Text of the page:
by Staff Writers
Canberra (AFP) June 20, 2011
New Zealand Prime Minister John Key on Monday said the bill from the devastating Christchurch earthquakes had soared to NZ$25 billion (US$20.2 billion), far more than previously thought.
Earlier official estimates of rebuilding put the costs of the quakes in September and February -- the second of which claimed 181 lives -- at NZ$15 billion.
The prime minister said the costs had risen, without specifying whether that was due to a third powerful tremor that hit New Zealand's second-largest city last week.
"On our estimates, this is the single biggest (proportional) impact of any natural disaster on any developed economy we can find," Key told reporters during a visit to Canberra.
"It is going to cost in the order of eight to nine percent of GDP, round about NZ$25 billion, so it's a very major event."
The quakes were so severe that an estimated 10,000 homes will have to be demolished and entire suburbs abandoned due to liquefaction, where the tremor's shaking turns the ground into unstable silt.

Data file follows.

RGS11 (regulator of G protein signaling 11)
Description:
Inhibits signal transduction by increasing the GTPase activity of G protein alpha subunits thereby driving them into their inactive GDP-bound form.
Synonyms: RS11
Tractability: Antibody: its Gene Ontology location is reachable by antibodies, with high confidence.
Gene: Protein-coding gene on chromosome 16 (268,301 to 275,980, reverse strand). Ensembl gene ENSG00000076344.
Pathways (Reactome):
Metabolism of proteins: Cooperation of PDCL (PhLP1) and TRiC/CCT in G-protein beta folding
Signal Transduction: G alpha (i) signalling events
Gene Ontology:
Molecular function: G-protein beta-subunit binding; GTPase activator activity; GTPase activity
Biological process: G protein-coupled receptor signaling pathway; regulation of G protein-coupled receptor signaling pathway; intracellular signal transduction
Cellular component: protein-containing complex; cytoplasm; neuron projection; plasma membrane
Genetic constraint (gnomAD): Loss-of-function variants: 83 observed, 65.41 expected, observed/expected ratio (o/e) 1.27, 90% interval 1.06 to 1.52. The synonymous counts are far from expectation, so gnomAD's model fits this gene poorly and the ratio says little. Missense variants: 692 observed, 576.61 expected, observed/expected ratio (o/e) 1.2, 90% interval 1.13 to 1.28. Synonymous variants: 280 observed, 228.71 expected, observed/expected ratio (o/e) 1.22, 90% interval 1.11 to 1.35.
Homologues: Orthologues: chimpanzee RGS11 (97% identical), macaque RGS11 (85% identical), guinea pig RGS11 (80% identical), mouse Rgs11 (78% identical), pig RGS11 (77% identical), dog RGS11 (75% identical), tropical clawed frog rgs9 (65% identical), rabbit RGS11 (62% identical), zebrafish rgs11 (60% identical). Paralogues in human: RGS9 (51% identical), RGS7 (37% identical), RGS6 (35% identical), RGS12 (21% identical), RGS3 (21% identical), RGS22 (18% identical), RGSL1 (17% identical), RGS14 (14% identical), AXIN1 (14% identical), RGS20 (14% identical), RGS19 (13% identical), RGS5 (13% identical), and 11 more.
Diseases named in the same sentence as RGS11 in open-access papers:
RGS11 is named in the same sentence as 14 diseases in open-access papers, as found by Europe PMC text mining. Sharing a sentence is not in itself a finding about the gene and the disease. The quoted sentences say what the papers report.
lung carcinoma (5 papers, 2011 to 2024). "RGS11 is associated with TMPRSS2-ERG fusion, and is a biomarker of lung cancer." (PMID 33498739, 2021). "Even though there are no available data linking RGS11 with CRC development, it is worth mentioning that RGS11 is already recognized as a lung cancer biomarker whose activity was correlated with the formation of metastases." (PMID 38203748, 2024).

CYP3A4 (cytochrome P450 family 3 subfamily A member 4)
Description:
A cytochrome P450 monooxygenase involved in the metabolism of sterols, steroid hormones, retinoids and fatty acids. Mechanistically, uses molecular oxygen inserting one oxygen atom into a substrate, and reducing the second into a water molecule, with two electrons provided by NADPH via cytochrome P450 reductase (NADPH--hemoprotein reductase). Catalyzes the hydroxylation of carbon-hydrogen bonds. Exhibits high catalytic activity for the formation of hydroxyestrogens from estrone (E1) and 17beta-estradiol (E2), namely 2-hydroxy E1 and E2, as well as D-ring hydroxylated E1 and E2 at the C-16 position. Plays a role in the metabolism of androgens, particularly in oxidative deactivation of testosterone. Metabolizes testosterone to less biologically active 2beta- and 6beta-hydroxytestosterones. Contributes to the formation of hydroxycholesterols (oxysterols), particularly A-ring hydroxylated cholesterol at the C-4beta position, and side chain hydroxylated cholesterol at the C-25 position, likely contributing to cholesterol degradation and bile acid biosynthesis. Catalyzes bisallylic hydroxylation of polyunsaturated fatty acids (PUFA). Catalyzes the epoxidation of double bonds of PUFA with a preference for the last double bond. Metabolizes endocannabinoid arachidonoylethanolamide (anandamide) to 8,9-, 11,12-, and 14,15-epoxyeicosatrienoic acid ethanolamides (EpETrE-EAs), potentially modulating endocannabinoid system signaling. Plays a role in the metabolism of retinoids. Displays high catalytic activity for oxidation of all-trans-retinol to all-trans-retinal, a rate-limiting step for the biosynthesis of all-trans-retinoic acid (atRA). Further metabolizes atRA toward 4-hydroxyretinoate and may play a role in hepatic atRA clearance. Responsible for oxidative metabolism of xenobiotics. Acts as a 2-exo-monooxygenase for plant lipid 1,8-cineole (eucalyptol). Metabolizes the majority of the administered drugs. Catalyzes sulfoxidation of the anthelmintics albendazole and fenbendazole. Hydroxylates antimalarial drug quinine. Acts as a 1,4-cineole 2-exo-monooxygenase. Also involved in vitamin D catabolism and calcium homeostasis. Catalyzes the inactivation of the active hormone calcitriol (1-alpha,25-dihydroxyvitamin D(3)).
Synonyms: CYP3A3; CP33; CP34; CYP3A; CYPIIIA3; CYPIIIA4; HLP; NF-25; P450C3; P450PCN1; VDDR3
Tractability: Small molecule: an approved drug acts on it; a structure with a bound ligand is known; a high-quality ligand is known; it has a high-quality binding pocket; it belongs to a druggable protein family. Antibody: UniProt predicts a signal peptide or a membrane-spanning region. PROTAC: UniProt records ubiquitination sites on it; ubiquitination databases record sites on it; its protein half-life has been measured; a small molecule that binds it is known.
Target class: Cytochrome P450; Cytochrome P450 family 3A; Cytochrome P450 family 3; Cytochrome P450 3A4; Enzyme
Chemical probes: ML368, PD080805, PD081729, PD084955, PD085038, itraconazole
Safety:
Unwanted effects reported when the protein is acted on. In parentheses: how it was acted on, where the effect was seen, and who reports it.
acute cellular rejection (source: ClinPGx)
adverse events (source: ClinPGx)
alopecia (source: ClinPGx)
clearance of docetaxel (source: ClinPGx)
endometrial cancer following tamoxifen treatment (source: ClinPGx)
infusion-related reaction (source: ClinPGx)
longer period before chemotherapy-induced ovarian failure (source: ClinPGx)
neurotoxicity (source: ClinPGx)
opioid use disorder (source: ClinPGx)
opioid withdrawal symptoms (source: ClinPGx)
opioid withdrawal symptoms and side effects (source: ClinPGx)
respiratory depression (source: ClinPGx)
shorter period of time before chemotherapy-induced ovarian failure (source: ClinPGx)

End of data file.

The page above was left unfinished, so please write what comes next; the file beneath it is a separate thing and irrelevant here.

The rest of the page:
Key said residents were still on edge because of aftershocks that continue to rumble through the area.
"It's had a huge impact on the confidence of the people of Christchurch because there's been approximately 7,500 aftershocks of magnitude 3.0 or above since (the first quake on) September 4," he said.
Key was greeted with a 19-gun salute and a marching band playing Waltzing Matilda as he arrived at Parliament House in the Australian capital Monday.
He inspected the Federation Guard before becoming the first New Zealand leader to address Australia's parliament.
In his address, he thanked Australia, which sent 300 police to help with the recovery effort following the quakes.
"New Zealanders clapped for the Australian presence because it was such a moving and visual demonstration that we weren't on our own," he told parliament.
"Let me tell you, that sense of unity and support mattered more than you might imagine."
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Japan quake impact stronger than expected: IMF
Sao Paulo (AFP) June 17, 2011
The impact from Japan's March earthquake was stronger than expected and has led the IMF to revise its economic outlook to predict negative growth there this year, the Fund said Friday. "The disruptions from the earthquake have been stronger than anticipated," research director Olivier Blanchard said in Sao Paulo as he presented the group's latest report on the world economic outlook. He ... read more
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